We now move to one of the most popular sections of ‘A Game of Chess’, especially when it comes to analysis of the themes of The Waste Land as a whole: we find ourselves in a pub in the East End of London, and to the other end of the social spectrum. Working-class women are talking together, and one of them is telling her friend about another friend, Lil. Lil’s husband has been demobbed from the army and will want ‘a good time’, so – the speaker tells us – Lil should get some false teeth. She’s only thirty-one years old, but she already looks ancient – largely because she took abortion pills to ‘bring … off’ her latest pregnancy, as they already have too many mouths to feed. Lil has prematurely aged; she’s running out of time. The call for last orders from the barman, repeated throughout this final section and rendered in capitals, cuts across the conversation of the women, but also, by extension, highlights the fact that Lil is trapped in her marriage and her reproductive cycle. Death is the only way out for her. It’s time. Time for what? Time to make a decision, to leave her husband? Unthinkable.
The question that the speaker tells us she asked Lil – what did she get married for if she doesn’t want children? – foregrounds one of the main themes of The Waste Land as a whole: marriage, and, more widely, relationships, especially sexual relationships, in the modern world. As the women leave the pub, their cries of ‘Good night’ merge with the words Ophelia says as she leaves the stage for the last time in Shakespeare’s Hamlet: ‘Good night, ladies; good night, sweet ladies; good night, good night.’ Ophelia has already gone mad, spurned by Hamlet and used as a pawn by her father Polonius as part of his political scheming; shortly after this, she will be found dead, having (probably) drowned herself. ‘Fear death by water’, the Tarot reading in ‘The Burial of the Dead’ has warned us. But perhaps a death like Ophelia’s is the only way out of the horror-show that is the waste land.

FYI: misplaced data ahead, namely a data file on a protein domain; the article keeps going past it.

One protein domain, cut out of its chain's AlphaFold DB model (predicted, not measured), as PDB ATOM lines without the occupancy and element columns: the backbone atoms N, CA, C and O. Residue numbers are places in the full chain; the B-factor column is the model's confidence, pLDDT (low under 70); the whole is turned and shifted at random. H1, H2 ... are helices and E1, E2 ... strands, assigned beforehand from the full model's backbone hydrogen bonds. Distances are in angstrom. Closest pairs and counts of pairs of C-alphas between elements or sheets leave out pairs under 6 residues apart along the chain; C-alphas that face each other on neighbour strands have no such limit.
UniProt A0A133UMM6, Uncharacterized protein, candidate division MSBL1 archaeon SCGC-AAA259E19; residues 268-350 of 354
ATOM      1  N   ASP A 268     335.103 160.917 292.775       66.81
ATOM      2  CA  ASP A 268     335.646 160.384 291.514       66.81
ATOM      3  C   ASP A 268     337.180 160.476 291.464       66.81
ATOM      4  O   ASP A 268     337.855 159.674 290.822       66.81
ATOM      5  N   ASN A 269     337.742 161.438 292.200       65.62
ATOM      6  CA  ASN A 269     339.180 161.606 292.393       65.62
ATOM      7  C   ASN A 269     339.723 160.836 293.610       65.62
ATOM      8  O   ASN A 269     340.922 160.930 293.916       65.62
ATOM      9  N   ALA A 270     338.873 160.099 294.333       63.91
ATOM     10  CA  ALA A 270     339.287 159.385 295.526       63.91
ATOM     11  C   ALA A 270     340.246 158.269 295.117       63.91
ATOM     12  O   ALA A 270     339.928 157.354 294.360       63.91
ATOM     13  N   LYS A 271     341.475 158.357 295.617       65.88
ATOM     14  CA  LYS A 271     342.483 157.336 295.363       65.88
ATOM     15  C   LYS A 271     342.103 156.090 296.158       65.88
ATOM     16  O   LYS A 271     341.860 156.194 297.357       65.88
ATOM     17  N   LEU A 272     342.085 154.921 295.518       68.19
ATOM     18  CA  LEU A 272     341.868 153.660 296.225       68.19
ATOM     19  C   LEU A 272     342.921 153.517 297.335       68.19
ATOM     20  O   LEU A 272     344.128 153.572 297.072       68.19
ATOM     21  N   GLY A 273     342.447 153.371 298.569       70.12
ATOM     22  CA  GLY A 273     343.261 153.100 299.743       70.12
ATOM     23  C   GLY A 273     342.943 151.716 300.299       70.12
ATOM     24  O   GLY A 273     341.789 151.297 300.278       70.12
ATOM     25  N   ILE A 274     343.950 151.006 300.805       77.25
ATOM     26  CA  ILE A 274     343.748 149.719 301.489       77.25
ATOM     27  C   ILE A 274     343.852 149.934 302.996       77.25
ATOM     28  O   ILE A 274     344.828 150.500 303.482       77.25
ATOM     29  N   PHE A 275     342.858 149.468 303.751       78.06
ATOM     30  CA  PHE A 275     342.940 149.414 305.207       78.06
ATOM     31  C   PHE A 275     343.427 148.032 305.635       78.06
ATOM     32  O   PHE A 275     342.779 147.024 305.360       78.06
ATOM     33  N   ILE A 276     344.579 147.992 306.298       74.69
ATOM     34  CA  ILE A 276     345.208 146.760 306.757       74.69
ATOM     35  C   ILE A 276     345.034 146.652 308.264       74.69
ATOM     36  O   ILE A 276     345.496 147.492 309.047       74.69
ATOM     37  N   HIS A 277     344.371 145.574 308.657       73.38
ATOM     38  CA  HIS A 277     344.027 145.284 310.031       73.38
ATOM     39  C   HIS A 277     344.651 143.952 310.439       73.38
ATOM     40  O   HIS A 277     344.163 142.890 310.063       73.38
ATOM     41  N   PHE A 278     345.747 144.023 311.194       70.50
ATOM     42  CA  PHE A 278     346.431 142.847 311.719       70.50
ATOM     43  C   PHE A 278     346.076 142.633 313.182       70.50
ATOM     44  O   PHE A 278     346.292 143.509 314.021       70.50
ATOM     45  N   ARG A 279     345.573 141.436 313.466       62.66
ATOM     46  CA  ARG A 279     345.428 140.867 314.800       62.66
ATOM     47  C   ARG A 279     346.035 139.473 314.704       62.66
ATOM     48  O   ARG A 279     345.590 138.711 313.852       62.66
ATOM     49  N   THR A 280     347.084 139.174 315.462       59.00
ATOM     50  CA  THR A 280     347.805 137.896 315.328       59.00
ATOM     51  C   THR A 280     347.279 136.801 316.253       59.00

‘A Game of Chess’ is, in the last analysis, chiefly about two very different women in the modern world and their unfulfilling relationships with men. They are both trapped in a cycle of repetition. The only escape is death, and that seems unthinkable. Yet the women they are associated with – Cleopatra in the case of the first, Ophelia in the case of the second – both grasped the nettle (or the asp, in the case of Cleopatra) and took their own lives. In the modern age, Eliot seems to say, escape is not so easy.
Continue to explore the world of T. S. Eliot’s The Waste Land with our summary and analysis of the third section, ‘The Fire Sermon’.
The best student edition of Eliot’s poem is The Waste Land (Norton Critical Editions), which comes with a very helpful introduction, as well as contextual information and major critical responses to The Waste Land.
The author of this article, Dr Oliver Tearle, is a literary critic and lecturer in English at Loughborough University. He is the author of, among others, The Secret Library: A Book-Lovers’ Journey Through Curiosities of History and The Great War, The Waste Land and the Modernist Long Poem.
Image: A large chess game inside Enoch Pratt Free Library in Baltimore, MD, USA (picture credit: Jyothis), via Wikimedia Commons.